MEMORANDUM & ORDER
Before the Court are the parties' cross-motions for summary judgment, and responses filed thereto.
This action arises out of plaintiff's former employment with defendant. The complaint alleges that plaintiff was employed as the Director of Information Services, and that plaintiff took leave under the Family Medical Leave Act ("FMLA") from January 8, 2003, to March 10, 2003, at which time he attempted to return to work. He claims he was wrongfully prevented from returning to work until he saw a company physician, and that, once he was allowed to return to work, he was retaliated against, his duties were diminished and he was discriminated against in that he was replaced as Director of Information Services by Mike Robinson, a younger individual with no disabilities. He claims that the work environment became hostile to the point where he was forced to resign on July 30, 2003.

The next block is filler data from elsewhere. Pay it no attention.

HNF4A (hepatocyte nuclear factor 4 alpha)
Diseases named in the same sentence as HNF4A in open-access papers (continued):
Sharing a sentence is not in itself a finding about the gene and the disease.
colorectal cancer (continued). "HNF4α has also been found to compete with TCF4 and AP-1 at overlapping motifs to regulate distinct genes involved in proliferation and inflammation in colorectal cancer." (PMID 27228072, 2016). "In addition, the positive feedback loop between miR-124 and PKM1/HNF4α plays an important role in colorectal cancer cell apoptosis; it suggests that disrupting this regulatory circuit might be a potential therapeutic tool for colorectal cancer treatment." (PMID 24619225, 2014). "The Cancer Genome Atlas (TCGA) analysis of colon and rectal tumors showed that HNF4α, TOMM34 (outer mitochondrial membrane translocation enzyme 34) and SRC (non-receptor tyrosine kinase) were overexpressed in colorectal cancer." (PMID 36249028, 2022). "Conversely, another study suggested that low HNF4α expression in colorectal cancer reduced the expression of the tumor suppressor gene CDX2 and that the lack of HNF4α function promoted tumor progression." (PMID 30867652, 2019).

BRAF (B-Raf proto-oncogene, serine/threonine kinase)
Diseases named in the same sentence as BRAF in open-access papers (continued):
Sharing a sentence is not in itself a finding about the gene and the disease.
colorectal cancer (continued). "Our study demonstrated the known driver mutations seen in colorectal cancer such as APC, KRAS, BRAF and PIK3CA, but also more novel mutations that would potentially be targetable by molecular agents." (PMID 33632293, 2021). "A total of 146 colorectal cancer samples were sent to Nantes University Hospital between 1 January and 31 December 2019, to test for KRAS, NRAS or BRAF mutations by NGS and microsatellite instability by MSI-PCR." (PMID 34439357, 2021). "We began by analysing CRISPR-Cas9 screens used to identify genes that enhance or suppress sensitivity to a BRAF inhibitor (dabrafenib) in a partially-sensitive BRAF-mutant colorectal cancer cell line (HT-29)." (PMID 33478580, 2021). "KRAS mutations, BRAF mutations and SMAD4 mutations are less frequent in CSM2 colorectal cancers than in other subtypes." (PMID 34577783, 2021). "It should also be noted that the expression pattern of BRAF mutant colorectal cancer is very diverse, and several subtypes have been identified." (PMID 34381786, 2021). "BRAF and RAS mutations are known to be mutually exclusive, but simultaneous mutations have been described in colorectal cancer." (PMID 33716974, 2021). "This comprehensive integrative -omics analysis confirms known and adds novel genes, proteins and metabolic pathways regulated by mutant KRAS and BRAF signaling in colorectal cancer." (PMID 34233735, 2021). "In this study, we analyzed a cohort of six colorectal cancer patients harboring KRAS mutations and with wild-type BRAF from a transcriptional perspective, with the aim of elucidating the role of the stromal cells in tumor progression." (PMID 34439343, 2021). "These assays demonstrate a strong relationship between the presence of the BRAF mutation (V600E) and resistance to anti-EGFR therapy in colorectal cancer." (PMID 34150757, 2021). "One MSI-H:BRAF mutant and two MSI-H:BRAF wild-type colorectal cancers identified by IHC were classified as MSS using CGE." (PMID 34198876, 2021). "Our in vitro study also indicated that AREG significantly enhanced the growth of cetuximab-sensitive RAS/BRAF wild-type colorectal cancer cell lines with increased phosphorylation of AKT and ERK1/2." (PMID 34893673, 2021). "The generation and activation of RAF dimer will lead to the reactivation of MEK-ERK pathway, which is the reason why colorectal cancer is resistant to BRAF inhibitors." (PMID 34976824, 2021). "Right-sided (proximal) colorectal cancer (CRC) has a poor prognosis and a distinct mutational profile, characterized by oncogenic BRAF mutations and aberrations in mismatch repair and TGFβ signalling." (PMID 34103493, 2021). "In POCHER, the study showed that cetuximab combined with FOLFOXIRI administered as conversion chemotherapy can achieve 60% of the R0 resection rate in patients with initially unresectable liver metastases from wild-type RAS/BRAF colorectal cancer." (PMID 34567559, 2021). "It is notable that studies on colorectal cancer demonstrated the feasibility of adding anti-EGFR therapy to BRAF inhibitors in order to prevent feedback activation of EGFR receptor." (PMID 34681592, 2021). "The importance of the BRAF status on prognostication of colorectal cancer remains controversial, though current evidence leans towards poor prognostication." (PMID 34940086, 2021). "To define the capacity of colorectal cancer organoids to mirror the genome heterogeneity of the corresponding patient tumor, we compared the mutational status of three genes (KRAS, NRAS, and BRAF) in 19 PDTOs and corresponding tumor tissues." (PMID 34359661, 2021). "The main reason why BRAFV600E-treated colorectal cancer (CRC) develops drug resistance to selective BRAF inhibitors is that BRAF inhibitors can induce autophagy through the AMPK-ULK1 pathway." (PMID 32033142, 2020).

Count I of the complaint alleges a violation of the FMLA. Count II alleges a violation of the Americans with Disabilities Act. Finally, Count III alleges age discrimination. Defendant filed its motion for summary judgment as to all counts of the complaint. Plaintiff responded with a cross-motion for partial summary judgment as to Count I only. Plaintiff has not responded to defendant's motion for summary judgment with respect to Counts II and III.